Prime Minister Boris Johnson this week met with leaders of the Jewish community in the UK following a spate of anti-Semitic hate crimes by Palestinian supporters in recent days.

Britain’s Chief Rabbi Ephraim Mirvis was invited to attend in person, meeting with the Prime Minister at 10 Downing Street, while other leaders joined by video call.

Alongside the Chief Rabbi were representatives from the Jewish Leadership Council, the Community Security Trust, Union of Hebrew Congregations, Board of Deputies, Campaign Against Antisemitism and the Government’s independent adviser on antisemitism also attended virtually.

During the meeting the prime minister said: “Whatever the situation is in the Middle East, there is no excuse for the importing of prejudice to the streets of our country. In any form. The recent signs of anti-Semitism, such as the assault of Rabbi Goodwin, the disgusting parade of vehicles chanting hate speech through the streets of London, is intolerable and I take deep, deep exception.”

He continued, “I condemn antisemitism in all its forms and I stand totally with our Jewish community. This is something that has always been the way, and often goes unsaid, but I feel it needs to be heard clearly. There is no place for anti-Semitism in the United Kingdom. We must call it out, and be continuously vigilant and emphatic.”

Chief Rabbi Ephraim Mirvis expressed his thanks to the PM for convening the meeting and said he was “worried about the increase in antisemitism in the United Kingdom” and that “what we are seeing right now is unprecedented”.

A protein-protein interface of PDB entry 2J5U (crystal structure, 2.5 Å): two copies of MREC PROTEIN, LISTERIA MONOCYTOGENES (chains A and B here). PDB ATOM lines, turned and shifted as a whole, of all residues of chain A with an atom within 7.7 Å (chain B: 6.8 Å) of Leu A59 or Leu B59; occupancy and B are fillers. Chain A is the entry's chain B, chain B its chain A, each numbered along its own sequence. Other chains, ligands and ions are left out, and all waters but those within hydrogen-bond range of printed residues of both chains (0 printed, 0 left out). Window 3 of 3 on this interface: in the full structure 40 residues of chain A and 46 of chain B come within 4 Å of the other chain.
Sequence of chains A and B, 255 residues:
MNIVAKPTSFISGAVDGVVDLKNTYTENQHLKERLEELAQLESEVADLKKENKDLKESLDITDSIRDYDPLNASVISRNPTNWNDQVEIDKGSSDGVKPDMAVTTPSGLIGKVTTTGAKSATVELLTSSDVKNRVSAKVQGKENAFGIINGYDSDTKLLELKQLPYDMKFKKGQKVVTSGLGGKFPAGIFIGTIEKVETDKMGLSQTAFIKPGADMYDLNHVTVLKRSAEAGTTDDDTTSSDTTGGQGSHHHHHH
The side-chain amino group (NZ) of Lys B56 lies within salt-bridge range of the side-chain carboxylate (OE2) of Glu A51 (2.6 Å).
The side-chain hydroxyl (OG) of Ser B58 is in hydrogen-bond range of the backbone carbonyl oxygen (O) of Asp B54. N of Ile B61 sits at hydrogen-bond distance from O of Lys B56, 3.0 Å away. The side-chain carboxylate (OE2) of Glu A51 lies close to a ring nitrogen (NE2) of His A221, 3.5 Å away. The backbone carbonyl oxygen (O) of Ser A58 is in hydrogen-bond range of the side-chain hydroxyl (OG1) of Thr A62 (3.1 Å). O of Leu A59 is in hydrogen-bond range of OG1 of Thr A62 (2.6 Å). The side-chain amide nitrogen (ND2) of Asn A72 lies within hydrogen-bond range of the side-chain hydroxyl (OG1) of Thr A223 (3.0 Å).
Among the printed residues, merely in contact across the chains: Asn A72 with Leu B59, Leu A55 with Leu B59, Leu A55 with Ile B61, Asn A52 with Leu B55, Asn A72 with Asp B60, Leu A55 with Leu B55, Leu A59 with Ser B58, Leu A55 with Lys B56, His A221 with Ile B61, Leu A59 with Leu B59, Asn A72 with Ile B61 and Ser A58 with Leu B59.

He added: “The community is determined to stop it in its tracks and are encouraged and grateful for the Government’s help.”

According to the Jewish News, the prime minister pledged the Government’s support to help all victims of antisemitism as well as strengthen interfaith dialogue and the ties between the Government and all the religious communities of the UK.

Board of Deputies President Mary van der Zyl thanked the government for their support and used the opportunity to raise the issue of full proscription of Hamas.

Shamefully, the UK has only proscribed the military wing of Hamas and not the political wing, similar to how we had previously banned Hezbollah before a full proscription was enforced.

Much of the anti-Semitism being expressed in recent days has come from pro-Palestinian activists and supporters. There are likely those expressing support for Hamas on British streets who have specifically targeted British Jews. They are expressing the same anti-Semitic hatred of the terror group and anything the UK government can do to stamp this out, such as fully banning Hamas, should be undertaken.

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